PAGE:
Above And Beyond
Tutto Mondo Trattoria satisfies on a variety of levels.
Thursday, October 12, 2000
We have progressed so far from basic survival. We take for granted aspects of life that our foreparents could not even have conceived attainable. The very idea of a food reviewer--someone who critiques the quality of one of the three basic ingredients of survival--points to an arrogance in our society that may prove to be one of the barometers that forecasts the collapse of present-day civilization.
But then again, it might not be.
Assuming that it won''t be, I will continue to mete out mercurially meandering, more than merely mundane manifestations of my personal perspectives pertaining to people''s preoccupation with eating in public places.
Presently, we, the human species, no longer make simply consuming life-sustaining fuel such a high priority. Feeding our increasingly diverse needs for life-enhancing substances and experiences has led to the proliferation of establishments that cater to a variety of tastes. Within that spectrum are a surprising number that satisfy on so many levels besides just the quality of the food that they almost qualify as something other than restaurants. Or maybe restaurants have evolved into more than simply places that feed people food.
Tutto Mondo Trattoria, or Mondo''s, certainly fits into that category. Almost invisibly situated out in the open on Dolores, just to the Big Sur side of Ocean, in the hamlet of Carmel-by-the-Sea, this time-tested happy house of standard Italian fare cranks out satisfied customer after satisfied customer. As just a cursory inspection of the endless photos adorning the walls indicates, happiness is the specialty of the house.
The moment you enter, some type of force begins to take hold of you. Time-tempered furnishings warm up the simple rectangular space. When the place fills up, you feel like you''re at a family party (without the dysfunction) as borders between tables blur and conduits of communal comfort connect each person with every other one.
We visited on a Friday night with 6:30 rezzies. It was almost a full house with plenty of action and scents wafting in the air. The maitre''d tucked us into a corner table. As we snuggled in and contemplated our first move, I flipped through the wine book and, as sometimes happens to me when confronted with an intriguing list, fell into a mild trance while the spirit of The Baron Rothschild started channeling through me. Visions of multiple courses of Mama Mia delicacies della cucina, washed down with multiple bottles of good vino had me imagining, not actually experiencing, the world around me. As we sat salivating, enjoying adorable little perfect olives, along with tasty (but cold) Italian bread and free-flowing virgin olive oil (an expensive accouterment), my fantasy was further stimulated.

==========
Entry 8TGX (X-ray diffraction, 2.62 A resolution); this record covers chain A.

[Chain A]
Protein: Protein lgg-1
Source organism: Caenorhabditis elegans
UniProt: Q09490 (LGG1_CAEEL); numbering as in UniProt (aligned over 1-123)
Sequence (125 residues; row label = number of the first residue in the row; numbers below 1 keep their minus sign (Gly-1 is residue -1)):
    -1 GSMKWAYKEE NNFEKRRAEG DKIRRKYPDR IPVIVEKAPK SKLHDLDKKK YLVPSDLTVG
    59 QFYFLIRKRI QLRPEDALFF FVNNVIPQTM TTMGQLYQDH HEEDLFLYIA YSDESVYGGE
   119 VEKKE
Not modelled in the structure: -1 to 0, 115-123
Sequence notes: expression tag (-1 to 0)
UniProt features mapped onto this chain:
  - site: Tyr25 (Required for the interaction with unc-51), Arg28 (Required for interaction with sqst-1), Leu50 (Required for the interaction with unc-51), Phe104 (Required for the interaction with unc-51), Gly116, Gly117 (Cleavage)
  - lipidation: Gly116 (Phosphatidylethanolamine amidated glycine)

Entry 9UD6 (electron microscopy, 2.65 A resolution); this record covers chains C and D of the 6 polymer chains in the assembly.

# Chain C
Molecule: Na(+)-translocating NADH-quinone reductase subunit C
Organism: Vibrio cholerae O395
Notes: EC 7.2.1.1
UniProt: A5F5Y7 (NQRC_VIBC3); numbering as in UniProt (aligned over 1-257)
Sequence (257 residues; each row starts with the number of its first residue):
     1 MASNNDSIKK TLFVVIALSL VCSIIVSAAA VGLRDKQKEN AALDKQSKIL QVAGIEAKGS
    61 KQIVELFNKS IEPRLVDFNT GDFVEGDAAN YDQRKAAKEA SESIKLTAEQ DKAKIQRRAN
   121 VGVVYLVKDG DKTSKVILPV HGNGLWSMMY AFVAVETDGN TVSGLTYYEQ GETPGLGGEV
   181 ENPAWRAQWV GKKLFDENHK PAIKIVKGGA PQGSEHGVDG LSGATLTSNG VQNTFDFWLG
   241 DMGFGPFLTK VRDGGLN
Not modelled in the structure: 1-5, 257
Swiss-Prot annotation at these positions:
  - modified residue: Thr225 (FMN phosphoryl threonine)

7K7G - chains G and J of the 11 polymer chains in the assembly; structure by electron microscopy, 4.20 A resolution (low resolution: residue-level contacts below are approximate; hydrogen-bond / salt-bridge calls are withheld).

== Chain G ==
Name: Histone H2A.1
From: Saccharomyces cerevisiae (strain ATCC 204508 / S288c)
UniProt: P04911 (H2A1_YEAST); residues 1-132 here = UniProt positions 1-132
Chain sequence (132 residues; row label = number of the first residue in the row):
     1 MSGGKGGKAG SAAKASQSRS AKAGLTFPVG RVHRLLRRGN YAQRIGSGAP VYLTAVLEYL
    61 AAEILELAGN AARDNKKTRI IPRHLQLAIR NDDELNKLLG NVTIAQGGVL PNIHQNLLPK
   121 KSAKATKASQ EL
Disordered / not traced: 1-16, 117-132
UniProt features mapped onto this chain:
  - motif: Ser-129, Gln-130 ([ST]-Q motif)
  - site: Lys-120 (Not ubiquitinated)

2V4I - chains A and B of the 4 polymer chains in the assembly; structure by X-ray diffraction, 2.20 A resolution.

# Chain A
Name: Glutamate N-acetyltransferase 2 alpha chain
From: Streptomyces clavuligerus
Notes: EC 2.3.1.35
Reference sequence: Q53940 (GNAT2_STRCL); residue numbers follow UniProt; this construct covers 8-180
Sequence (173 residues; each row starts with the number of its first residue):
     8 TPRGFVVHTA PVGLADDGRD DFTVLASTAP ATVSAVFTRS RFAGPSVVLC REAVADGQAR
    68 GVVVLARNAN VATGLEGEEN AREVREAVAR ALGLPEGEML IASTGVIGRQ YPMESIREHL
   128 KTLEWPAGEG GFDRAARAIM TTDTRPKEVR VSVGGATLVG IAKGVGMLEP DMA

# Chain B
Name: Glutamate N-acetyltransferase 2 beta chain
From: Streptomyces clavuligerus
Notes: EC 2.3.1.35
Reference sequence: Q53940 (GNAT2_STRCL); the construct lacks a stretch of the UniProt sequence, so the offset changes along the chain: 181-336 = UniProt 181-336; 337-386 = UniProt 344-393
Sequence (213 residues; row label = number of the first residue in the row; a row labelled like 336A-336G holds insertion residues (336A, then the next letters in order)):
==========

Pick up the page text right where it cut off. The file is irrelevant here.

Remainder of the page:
Pancho, our gallant waiter, suggested appetizers from the specials: calamari, and steamed artichoke. We heartily agreed to both, choosing a bottle of 1997 Talbott Sleepy Hollow. We wanted to impress our guest, Dr. Myagi, who had flown in from Boston to absorb some of the local charm. The calamari looked golden delicious and tasted fine, but were so overdone as to have been rendered rubbery. I didn''t really mind, I kinda like chewy calamari. The artichoke, unfortunately, may have had several connecting flights on its journey from Castroville and arrived on the plate a little tired. Tartar with a slight twist was the dipping sauce for both apps--pretty weak (someday I''ll devote more space to accompanying sauces).
Meanwhile, I had also ordered a bottle of 1988 Bertani Amarone, which, if not still too young, would have been a life changer. As the 1990 (they were out of the ''88) aired out a little, we shared an intermezzo of mixed baby lettuces ($4.75), then another of sliced prosciutto di parma ($7.25) while we finished off the Talbott. Both were good. Entrees would be veal Parmigiana, cioppino and veal scallopine, all specials. By now, more grounded in reality, I was observing the level of happiness throughout the packed restaurant. We too were caught up in it.
The meals were average. The cioppino came with flavorful, well prepared fish, but not enough of it, and wonderful sauce, but too much of it. My veal scallopine, although not the melt-in-your-mouth variety we all crave, was nicely done, packed with flavor, loaded with mushrooms and a good Madeira sauce; thoroughly satisfying. As for the veal Parmigiana, Dr. Myagi had this to say: "If I took this Parmigiana to the North End of Boston, I''d be visiting Jimmy Hoffa."
We finished the night off with a beautifully done crême brulee and watery espressos.
Mondo''s is the perfect example of why food is not necessarily the most important ingredient in the overall quality and/or success (which are sometimes unrelated) of a restaurant. Were I to critique solely the food, this would be an average place. However, Mondo''s is so upbeat--it feels like you''re at a wedding you want to be at--the service is so attentive, and the happiness quotient is so high, any reasonably well-adjusted person is guaranteed to have a great time eating there.
Dolores between Ocean & 7th. 624-8977. Open daily for lunch 11:30am-3pm; dinner 5pm to around 10pm.